Greenwich Council’s Summer Feast programme runs until the new school term starts in September, at locations including the Clockhouse Community Centre on the Woolwich Dockyard Estate, Woolwich Common Youth Club and Meridian Adventure Playground in west Greenwich.


LDRS logoTom Bull is the Local Democracy Reporter for Greenwich. The Local Democracy Reporter Service is a BBC-funded initiative to ensure councils are covered properly in local media.
See more about how The Charlton Champion uses LDRS content.


Charlton Park Academy rebuild approved by councillors

What the new school will look like

Greenwich councillors have backed a new scheme to revamp Charlton Park Academy.

The academy, in Charlton Park Road, has had its plans for a revamp approved by the local authority at a planning meeting on Tuesday. The school, which looks after kids with special educational needs, was given the greenlight to bulldoze the existing school building in place of new modern features.

Charlton Park Academy teaches students with complex, low incidence special educational needs.
Councillors signed off on the plans at a meeting on June 5 following officer’s recommendations.

Officers said in a report before the meeting: “Charlton Park Academy, as a SEN school, provides a valuable service for the local community by providing education for vulnerable children and young adults who cannot be accommodated in conventional or unspecialised schools, with a focus on complex, low incidence disabilities.

They added: “The proposed development is considered to be acceptable in land use terms, and the redevelopment of Rainbow House would enhance the educational offer within the borough, by providing modern learning facilities and enhanced sleeping facilities for children with special educational needs.”

The existing buildings were originally parts of the 1967 school that have since been encased in temporary structures. In their planning statement, submitted last year, the school said: “The key benefits of the scheme include the demolition of tired and not-fit-for-purpose education building and an important upgrade in the provision of a much-needed Special Education Needs and Disability facility with all modern facilities.”

The plans will have the existing school building demolished and a two-storey replacement with sleeping accommodation for staff and students, along with kitchen and living areas.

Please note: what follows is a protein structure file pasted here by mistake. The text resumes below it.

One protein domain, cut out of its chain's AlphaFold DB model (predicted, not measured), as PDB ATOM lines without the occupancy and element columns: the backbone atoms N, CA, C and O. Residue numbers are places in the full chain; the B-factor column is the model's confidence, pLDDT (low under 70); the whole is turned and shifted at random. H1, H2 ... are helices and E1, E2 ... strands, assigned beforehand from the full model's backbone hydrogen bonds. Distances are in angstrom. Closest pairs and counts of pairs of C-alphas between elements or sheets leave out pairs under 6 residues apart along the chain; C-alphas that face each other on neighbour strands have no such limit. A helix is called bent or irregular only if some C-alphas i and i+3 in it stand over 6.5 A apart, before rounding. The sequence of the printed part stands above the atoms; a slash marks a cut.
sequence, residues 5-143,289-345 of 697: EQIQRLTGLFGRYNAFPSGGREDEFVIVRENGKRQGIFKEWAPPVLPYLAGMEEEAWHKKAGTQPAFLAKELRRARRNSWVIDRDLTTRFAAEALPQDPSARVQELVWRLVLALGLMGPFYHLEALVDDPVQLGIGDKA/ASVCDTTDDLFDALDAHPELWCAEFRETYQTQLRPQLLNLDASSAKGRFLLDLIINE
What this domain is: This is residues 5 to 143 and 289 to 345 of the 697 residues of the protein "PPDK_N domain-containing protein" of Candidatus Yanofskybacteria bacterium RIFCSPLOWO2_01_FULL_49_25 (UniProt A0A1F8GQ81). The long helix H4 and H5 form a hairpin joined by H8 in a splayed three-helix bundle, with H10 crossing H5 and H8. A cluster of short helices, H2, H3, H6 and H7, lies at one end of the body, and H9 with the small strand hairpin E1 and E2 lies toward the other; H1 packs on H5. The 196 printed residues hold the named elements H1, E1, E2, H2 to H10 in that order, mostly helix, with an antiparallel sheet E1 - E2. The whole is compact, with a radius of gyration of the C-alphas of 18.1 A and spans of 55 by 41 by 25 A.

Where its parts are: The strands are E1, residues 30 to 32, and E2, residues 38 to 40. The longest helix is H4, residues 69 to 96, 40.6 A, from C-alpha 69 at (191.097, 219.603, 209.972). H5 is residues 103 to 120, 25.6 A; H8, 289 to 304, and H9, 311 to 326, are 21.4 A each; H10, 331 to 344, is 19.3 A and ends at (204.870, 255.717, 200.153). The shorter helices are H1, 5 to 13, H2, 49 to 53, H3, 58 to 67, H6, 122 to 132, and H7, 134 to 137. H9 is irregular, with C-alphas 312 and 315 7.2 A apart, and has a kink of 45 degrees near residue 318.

LDRS logoTom Bull is the Local Democracy Reporter for Greenwich. The Local Democracy Reporter Service is a BBC-funded initiative to ensure councils are covered properly in local media.
See more about how The Charlton Champion uses LDRS content.


Council planners recommend rebuilding Charlton Park Academy

What the new school will look like

Planners at Greenwich Council have recommended that councillors back a scheme to revamp Charlton Park Academy by knocking down and rebuilding its main site.

The plans, to demolish a building known as Rainbow House for bigger, modern facilities, have been backed by council officers.

A two-storey replacement will have sleeping accommodation for staff and students, along with kitchen and living areas.

Officers said: “Charlton Park Academy, as a SEN school, provides a valuable service for the local community by providing education for vulnerable children and young adults who cannot be accommodated in conventional or unspecialised schools, with a focus on complex, low incidence disabilities. The proposed development is considered to be acceptable in land use terms, and the redevelopment of Rainbow House would enhance the educational offer within the borough, by providing modern learning facilities and enhanced sleeping facilities for children with special educational needs.”

The school said its current setup has become “no longer fit for purpose and have aged beyond being reasonably maintained”. It added: “The key benefits of the scheme include the demolition of tired and not-fit-for-purpose education building and an important upgrade in the provision of a much-needed Special Education Needs and Disability facility with all modern facilities and support providing essential enhancements to the quality of SEND provision whilst at Charlton Park Academy.”

The plans will be debated at a planning meeting on Tuesday, June 4, at Woolwich Town Hall.


LDRS logoTom Bull is the Local Democracy Reporter for Greenwich. The Local Democracy Reporter Service is a BBC-funded initiative to ensure councils are covered properly in local media.
See more about how The Charlton Champion uses LDRS content.